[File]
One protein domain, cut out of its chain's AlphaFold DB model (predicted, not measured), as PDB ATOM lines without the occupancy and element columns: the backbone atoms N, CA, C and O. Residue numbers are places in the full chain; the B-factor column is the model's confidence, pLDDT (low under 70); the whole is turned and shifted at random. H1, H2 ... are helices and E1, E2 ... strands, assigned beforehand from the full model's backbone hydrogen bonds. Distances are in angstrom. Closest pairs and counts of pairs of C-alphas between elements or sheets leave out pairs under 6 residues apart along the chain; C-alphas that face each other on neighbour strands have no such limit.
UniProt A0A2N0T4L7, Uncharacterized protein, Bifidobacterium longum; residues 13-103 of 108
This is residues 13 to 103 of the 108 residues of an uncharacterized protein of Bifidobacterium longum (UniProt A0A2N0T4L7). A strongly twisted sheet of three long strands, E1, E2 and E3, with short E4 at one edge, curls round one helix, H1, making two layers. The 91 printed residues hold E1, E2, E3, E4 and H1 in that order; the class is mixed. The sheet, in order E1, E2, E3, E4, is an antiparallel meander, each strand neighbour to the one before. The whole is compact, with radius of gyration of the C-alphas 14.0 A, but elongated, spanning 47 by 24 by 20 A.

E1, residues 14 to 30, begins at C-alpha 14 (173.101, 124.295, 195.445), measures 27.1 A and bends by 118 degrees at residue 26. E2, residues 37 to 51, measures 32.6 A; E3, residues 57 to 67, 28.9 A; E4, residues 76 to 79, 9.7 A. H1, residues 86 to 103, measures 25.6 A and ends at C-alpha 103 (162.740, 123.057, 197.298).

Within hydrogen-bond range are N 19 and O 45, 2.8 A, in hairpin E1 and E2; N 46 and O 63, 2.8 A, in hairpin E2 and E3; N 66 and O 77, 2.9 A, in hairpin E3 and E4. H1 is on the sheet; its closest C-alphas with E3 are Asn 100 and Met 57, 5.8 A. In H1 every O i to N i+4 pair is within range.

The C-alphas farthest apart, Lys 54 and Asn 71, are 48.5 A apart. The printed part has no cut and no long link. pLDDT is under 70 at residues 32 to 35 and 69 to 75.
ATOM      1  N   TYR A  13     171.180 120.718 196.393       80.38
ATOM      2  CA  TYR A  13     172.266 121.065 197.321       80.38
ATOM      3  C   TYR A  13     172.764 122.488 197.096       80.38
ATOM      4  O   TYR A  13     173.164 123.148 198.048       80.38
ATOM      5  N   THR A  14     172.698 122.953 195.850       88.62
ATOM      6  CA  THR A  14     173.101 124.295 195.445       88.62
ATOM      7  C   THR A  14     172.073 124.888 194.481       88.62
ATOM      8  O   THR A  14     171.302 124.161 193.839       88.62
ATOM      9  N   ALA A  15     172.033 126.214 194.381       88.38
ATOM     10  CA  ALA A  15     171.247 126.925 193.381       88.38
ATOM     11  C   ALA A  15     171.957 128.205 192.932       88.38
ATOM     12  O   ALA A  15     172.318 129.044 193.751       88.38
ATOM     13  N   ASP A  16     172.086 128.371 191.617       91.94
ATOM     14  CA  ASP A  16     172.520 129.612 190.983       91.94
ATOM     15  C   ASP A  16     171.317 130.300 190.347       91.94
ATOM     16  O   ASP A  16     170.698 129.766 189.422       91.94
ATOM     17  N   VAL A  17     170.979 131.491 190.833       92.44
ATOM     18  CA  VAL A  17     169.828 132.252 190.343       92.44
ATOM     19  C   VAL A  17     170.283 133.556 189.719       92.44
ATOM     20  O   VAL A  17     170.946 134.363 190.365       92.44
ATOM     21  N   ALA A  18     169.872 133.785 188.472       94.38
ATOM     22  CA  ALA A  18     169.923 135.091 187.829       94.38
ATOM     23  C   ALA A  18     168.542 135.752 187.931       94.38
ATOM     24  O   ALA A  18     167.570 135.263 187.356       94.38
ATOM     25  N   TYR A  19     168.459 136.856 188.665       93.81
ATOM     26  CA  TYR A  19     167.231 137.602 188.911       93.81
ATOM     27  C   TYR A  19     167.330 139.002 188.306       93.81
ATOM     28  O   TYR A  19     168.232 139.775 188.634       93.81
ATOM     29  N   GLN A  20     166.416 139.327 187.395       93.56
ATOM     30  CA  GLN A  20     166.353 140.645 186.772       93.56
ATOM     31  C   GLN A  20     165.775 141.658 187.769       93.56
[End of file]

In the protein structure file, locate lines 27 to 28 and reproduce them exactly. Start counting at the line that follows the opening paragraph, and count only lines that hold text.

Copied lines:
ATOM     22  CA  ALA A  18     169.923 135.091 187.829       94.38
ATOM     23  C   ALA A  18     168.542 135.752 187.931       94.38